While all the world over, kids are playing computer games on their cell phones, tablets or laptops, in Cuba, the street, the block and the neighborhood take center stage and are very important to the lives of Cuban children. It would be difficult to find such warmth and meaning in any other locations. In Cuba these are all safe areas where kids can develop their sense of fantasy and acquire friends. The games they play there are the focus because they create bonds and strengthen the important relationships children form within society.
I speak specifically about games that have been passed down from generation to generation. Cuba has a solid tradition of homemade toys. These may not be too sophisticated in appearance and sometimes they aren’t too beautiful, but they make a lot of children very happy.
Is there any Cuban who has never owned a top and set it to dance on any street corner? Who here has never had a little cart or wagon, put together by the neighborhood carpenter or by their uncle or father, or even made by themselves? With such trophies, children go out on the street to share them with their friends and everyone has loads of fun. All they need sometimes are some old wheels and a bit of recycled wood and they have a “chivichana”. We adults gaze with wonder at these simple little vehicles as they zoom by at top speed, carrying their crews of improvised pilots.
Cuban kites require their own chapter in this childhood tale. They can be small or they can be huge colorful devices named “coroneles”. Kids get together to fly them and to hold competitions. We can see this activity going on in parks, on the Malecón and even on rooftops. What you need is a good stiff wind, and you are set to go.
The noisy joy emanating from such games makes up part of the soundtrack of our cities. “Bolas” (marbles) or a ball game named “cuatro esquinas” (a simplified form of street baseball) give rise to spontaneous heated discussions that lend them an added unique flavor.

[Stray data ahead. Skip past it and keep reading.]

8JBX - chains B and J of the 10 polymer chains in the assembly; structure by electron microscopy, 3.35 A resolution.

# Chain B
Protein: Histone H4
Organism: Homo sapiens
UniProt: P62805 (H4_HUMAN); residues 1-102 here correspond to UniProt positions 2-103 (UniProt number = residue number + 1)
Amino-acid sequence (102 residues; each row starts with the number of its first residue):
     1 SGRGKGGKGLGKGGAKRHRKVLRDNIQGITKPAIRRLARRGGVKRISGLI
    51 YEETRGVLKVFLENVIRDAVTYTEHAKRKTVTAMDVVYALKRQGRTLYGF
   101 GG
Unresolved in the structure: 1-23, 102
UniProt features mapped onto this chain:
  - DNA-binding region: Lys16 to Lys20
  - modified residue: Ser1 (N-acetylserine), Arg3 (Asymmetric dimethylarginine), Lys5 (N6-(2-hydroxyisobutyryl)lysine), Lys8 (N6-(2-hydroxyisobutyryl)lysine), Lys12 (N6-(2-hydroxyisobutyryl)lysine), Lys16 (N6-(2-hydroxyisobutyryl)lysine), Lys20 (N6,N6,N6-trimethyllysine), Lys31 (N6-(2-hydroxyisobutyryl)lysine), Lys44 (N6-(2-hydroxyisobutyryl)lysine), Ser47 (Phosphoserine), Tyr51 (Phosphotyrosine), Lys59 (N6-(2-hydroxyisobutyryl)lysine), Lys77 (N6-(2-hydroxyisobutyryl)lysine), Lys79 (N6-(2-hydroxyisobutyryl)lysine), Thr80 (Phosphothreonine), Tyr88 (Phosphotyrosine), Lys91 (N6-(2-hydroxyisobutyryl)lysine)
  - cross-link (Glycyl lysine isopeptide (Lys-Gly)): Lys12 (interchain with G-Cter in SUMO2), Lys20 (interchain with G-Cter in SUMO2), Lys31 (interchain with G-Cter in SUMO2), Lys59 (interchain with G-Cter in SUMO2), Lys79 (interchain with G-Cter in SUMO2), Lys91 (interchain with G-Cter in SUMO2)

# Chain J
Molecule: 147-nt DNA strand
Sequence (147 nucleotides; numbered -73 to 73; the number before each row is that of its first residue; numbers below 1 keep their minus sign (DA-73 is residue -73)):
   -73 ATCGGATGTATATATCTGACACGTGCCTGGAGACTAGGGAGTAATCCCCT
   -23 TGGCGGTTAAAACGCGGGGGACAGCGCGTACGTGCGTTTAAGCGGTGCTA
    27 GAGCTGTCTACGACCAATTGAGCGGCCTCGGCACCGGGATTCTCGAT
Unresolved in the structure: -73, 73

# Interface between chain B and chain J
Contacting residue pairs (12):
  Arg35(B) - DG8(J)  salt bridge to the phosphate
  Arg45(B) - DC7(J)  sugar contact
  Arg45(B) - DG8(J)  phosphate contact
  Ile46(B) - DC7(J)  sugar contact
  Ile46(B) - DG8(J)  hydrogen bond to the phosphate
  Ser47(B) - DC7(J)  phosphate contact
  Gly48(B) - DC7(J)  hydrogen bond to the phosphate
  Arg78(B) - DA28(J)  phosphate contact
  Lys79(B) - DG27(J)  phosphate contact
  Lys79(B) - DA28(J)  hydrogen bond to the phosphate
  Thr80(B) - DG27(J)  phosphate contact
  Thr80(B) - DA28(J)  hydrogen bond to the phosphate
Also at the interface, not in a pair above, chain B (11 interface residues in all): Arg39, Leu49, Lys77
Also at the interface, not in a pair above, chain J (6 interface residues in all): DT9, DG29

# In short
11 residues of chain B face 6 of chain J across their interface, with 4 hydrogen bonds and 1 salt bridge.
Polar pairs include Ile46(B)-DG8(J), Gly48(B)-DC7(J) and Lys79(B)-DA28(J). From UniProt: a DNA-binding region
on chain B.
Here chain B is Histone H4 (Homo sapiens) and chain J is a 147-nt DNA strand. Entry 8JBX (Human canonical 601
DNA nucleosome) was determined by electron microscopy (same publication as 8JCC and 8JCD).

It is also very common to see little girls playing “pon”, our hopscotch. They use common classroom chalk to mark out the territory and a battered tin can. You can also see girls skipping. The rope doesn’t have to be anything special: a piece of industrial rope or something that has been homemade out of a variety of materials will do. Another favorite girls’ game is jacks (here we call it “yaquis”). I wonder in how many countries is jacks still played.
Imaginations run wild when games are involved. Other pastimes requiring large numbers of participants are also included, such as the one they call “la gallinita ciega” (little blind hen); it’s a sort of game of tag where kids make a circle around a participant who stands in the middle, blindfolded with a scarf.
Everything begins when the circle of children begins to chant: Little blind hen; what have you lost? The blindfolded child answers: A needle and a thimble. To which the others reply: well go out and find it because I have it and I won’t give it to you. Faced with this challenge, the “little blind hen” chases everyone and when they tag someone, there will be a new little blind hen.
Some other well-known games played by Cuban children are “la vuelta al tronco” (round the tree trunk), “el gato y el ratón” (cat and mouse), “los prisioneros” (prisoners, and “el lobo y los corderos” (wolf and lambs). Of course there are many more, too many to mention. The games go in and out of fashion, following cycles, appearing and disappearing, and the new game becomes all the rage, spreading over the Island like wildfire.
Our cities’ public areas in just wouldn’t be the same without all those energetic and enthusiastic kids, sometimes bordering on the rowdy, but always brimming with the intensity of living.
Thanks to LaHabana.com for this article.